18(40.9)

18 (40.9)

1.000

BSA, m2

1.5 ± 0.2

1.6 ± 0.2

0.468

BMI, kg/m2

21.8 ± 4.8

21.7 ± 3.5

0.932

Heart rate, bpm

83.3 ± 12.7

73.6 ± 11.6

< 0.001

SO2 at rest, %

96.6 ± 2.6

99.0 ± 1.0

< 0.001

Hematocrit, %

42.5 ± 4.9

44.1 ± 5.2

0.071

ASD/PFO (n, %)

29 (65.9)

0

W-P-W (n, %)

6 (13.6)

0

Tricuspid regurgitation severity (n, %)

  

 Moderate

12 (27.3)

0

 Severe

32 (72.7)

0

Carpentier’s classification

 Type A

18 (40.9)

 Type B

17 (38.6)

 Type C

8 (18.2)

 Type D

1 (2.3)

NYHA functional classification (n, %)

 I

10 (22.7)

 II

29 (65.9)

 III

5 (11.4)

Abbreviations: BSA body surface area; BMI body mass index; ASD atrial septal defect; PFO patent foramen ovale; W-P-W Wolff-Parkinson-White; NYHA New York Heart Association

Left and right ventricular volume, function and remodeling

LV end diastolic volume (EDV) index was reduced in Ebstein’s anomaly patients (68.3 ± 16.8 vs. 79.0 ± 17.1 ml, P = 0.007) (Table 2). LV ejection fraction (EF) and LV mass index in Ebstein’s anomaly was decreased (52.8 ± 7.6%, vs. 60.6 ± 3.7%, P <  0.001; and 39.2 ± 9.1 g/m2 vs. 45.2 ± 11.1 g/m2, P = 0.004, respectively). LVEF was reduced (< 50%) in 34.1% (n = 15) of the Ebstein’s anomaly patients. The LV mass to volume ratio was not significantly different from the control group. Both total and fRV EDV indices and RV end systolic volume (ESV) index were significantly increased compared with those of the controls. The fRV EF in Ebstein’s anomaly was significantly reduced (P <  0.001).
Table 2

Cardiovascular magnetic resonance parameters

 

Ebstein’s anomaly(N = 44)

Healthy subjects(N = 44)

P value

LV EDV index, ml/m2

68.3 ± 16.8

79.0 ± 17.1

0.007

LV ESV index, ml/m2

32.5 [12.1]

31.3 [7.9]

0.577

LV EF, %

52.8 ± 7.6

60.6 ± 3.7

< 0.001

LV mass index, g/m2

39.2 ± 9.1

45.2 ± 11.1

0.004

LV mass/volume

0.58 ± 0.15

0.60 ± 0.10

0.892

fRV EDV index, ml/m2

138.9 [66.6]

73.6 [18.6]

< 0.001

fRV ESV index, ml/m2

77.3 [41.9]

34.4 [10.4]

< 0.001

fRV EF, %

43.7 ± 11.5

53.6 ± 6.3

< 0.001

Total R/L-Volume-Index

4.3 ± 2.5

SI

1.0 ± 0.4

LV Native T1, ms

 Global

1224.8 ± 86.6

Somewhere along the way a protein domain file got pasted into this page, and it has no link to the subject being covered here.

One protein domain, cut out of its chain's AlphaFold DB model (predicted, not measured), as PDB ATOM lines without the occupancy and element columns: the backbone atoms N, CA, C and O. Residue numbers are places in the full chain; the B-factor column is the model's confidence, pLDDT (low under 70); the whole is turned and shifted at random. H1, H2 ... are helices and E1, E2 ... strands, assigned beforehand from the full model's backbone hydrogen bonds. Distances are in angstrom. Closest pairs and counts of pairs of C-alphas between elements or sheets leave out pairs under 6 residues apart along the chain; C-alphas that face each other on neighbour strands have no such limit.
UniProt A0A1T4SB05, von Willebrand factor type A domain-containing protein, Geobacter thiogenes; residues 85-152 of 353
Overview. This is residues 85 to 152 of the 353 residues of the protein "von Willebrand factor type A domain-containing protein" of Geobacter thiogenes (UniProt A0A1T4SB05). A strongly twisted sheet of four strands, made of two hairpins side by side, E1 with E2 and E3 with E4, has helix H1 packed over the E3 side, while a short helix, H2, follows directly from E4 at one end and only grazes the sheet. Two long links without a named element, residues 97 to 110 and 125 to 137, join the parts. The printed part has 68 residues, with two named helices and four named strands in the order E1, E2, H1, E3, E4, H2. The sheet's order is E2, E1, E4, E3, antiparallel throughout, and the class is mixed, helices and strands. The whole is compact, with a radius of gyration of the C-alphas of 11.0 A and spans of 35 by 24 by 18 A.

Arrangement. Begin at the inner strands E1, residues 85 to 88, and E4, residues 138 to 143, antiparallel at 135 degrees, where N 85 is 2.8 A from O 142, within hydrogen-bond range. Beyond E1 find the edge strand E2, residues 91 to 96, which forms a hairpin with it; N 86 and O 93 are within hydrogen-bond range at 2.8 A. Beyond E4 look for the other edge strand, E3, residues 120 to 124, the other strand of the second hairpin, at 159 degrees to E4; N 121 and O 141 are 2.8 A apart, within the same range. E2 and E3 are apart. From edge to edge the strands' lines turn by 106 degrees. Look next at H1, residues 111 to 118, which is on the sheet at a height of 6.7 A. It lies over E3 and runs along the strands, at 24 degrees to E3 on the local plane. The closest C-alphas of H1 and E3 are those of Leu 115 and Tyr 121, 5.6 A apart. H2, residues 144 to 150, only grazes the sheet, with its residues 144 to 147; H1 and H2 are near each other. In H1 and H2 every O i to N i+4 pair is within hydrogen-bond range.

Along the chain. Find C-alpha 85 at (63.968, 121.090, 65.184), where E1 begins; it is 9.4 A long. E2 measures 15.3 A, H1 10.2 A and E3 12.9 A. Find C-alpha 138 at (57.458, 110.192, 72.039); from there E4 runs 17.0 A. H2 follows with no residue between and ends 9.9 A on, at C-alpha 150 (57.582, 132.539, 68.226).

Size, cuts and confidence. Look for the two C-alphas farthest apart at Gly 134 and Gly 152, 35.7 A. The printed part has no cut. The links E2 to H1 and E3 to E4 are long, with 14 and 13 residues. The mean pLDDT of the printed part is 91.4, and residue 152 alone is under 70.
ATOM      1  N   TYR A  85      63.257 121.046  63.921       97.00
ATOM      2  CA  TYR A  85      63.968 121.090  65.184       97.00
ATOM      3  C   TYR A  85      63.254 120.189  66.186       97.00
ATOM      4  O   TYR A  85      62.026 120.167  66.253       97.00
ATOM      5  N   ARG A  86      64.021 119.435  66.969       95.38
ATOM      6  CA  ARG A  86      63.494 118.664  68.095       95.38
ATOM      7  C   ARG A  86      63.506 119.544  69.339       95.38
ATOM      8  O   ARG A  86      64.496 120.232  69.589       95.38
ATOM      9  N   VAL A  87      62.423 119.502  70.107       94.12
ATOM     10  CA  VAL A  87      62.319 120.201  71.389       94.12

1198.8 ± 45.4

0.084

 Septal

1244.4 ± 97.1

1218.0 ± 44.3

0.124

 Free wall

1209.5 ± 103.8

1199.9 ± 71.2

0.630

LV ECV, %

 Global

30.0 ± 3.8

25.3 ± 2.3

< 0.001

 Septal

31.2 ± 5.0

25.4 ± 2.3

< 0.001

 Free wall

28.9 ± 4.5

25.4 ± 2.7

< 0.001

LGE positive, n (%)

10 (22.7)

Abbreviations: LV left ventricle; EDV end diastolic volume; ESV end systolic volume; EF ejection fraction; fRV functional right ventricle; Total R/L-Volume-Index, total right/left volume index; SI severity index; ECV extracellular volume; LGE late gadolinium enhancement

Prevalence, characteristics, and clinical relevance of LGE

LGE was seen in 10 out of 44 (22.7%) Ebstein’s anomaly patients. The typical LGE pattern was linear or patchy localized within the RV subendocardium of the basal septum (Fig. 1). Only one Ebstein’s anomaly patient showed focal transmural LGE in the basal septum and posteromedial papillary muscle (shown in Fig. 1). No remarkable LGE was seen in the LV free wall. In Ebstein’s anomaly patients with LGE, the indexed fRV EDV and ESV were significantly larger than those patients without LGE (both P value < 0.01). The fRV EF was lower in patients with LGE than without. The aRV volume was also significantly larger in the LGE-positive group than the LGE-negative group. Ebstein’s anomaly severity evaluated by the total R/L-volume index was more severe in patients with LGE than without LGE, while the SI was not significantly different between these two groups. Patients with LGE also had a higher NYHA functional class and lower oxygen saturation at rest than patients without LGE (P = 0.011 and 0.042, respectively). The LV volume and the LV EF were lower in patients with LGE; however, the difference was not significant. All data are shown in Table 3.